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Title: Bacterial and viral respiratory tract microbiota and host characteristics in adults with lower respiratory tract infections : a case-control study
Authors: Haak, Bastiaan W.
Brands, Xanthe
Davids, Mark
Peters-Sengers, Hessel
Kullberg, Robert F. J.
Houdt, Robin van
Hugenholtz, Floor
Faber, Daniël R.
Zaaijer, Hans L.
Scicluna, Brendon P.
Poll, Tom van der
Joost Wiersinga, W.
Keywords: Nucleotide sequence
Community-acquired pneumonia
Influenza -- Diagnosis
Issue Date: 2022
Publisher: Oxford University Press
Citation: Haak, B. W., Brands, X., Davids, M., Peters-Sengers, H., Kullberg, R. F., van Houdt, R., ... & Joost Wiersinga, W. (2022). Bacterial and viral respiratory tract microbiota and host characteristics in adults with lower respiratory tract infections: a case-control study. Clinical Infectious Diseases, 74(5), 776-784.
Abstract: Background: Viruses and bacteria from the nasopharynx are capable of causing community-acquired pneumonia (CAP), which can be difficult to diagnose. We aimed to investigate whether shifts in the composition of these nasopharyngeal microbial communities can be used as diagnostic biomarkers for CAP in adults.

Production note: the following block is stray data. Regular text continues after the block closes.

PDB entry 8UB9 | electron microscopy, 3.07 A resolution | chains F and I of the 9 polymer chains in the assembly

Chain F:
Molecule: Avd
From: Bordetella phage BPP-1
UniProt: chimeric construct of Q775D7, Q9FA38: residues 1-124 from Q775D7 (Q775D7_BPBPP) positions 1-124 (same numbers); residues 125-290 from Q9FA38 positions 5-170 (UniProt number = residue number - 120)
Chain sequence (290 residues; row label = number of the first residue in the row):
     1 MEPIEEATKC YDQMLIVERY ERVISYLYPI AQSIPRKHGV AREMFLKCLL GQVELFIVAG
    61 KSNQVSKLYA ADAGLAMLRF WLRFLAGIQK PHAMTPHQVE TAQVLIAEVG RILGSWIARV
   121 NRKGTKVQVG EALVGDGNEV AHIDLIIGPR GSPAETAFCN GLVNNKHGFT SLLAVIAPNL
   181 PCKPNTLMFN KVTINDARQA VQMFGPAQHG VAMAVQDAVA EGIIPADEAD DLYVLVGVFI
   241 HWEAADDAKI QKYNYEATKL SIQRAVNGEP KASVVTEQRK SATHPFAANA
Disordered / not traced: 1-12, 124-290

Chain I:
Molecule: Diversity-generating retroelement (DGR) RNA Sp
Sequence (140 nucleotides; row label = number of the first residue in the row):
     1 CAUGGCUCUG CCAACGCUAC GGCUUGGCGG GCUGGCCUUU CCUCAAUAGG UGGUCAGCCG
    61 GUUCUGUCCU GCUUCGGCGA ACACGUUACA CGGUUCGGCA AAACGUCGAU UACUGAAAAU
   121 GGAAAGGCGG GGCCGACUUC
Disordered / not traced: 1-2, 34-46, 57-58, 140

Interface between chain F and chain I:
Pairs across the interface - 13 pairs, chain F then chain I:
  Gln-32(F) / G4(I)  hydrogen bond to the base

Methods: We collected nasopharyngeal swabs from adult CAP patients and controls without infection in a prospective multicenter case-control study design. We generated bacterial and viral profiles using 16S ribosomal RNA gene sequencing and multiplex polymerase chain reaction (PCR), respectively. Bacterial, viral, and clinical data were subsequently used as inputs for extremely randomized trees classification models aiming to distinguish subjects with CAP from healthy controls.
Results: We enrolled 117 cases and 48 control subjects. Cases displayed significant beta diversity differences in nasopharyngeal microbiota (P = .016, R2 = .01) compared to healthy controls. Our extremely randomized trees classification models accurately discriminated CAP caused by bacteria (area under the curve [AUC] .83), viruses (AUC .95) or mixed origin (AUC .81) from healthy control subjects. We validated this approach using a dataset of nasopharyngeal samples from 140 influenza patients and 38 controls, which yielded highly accurate (AUC .93) separation between cases and controls.
Conclusions: Relative proportions of different bacteria and viruses in the nasopharynx can be leveraged to diagnose CAP and identify etiologic agent(s) in adult patients. Such data can inform the development of a microbiota-based diagnostic panel used to identify CAP patients and causative agents from nasopharyngeal samples, potentially improving diagnostic specificity, efficiency, and antimicrobial stewardship practices.
Appears in Collections:Scholarly Works - FacHScABS

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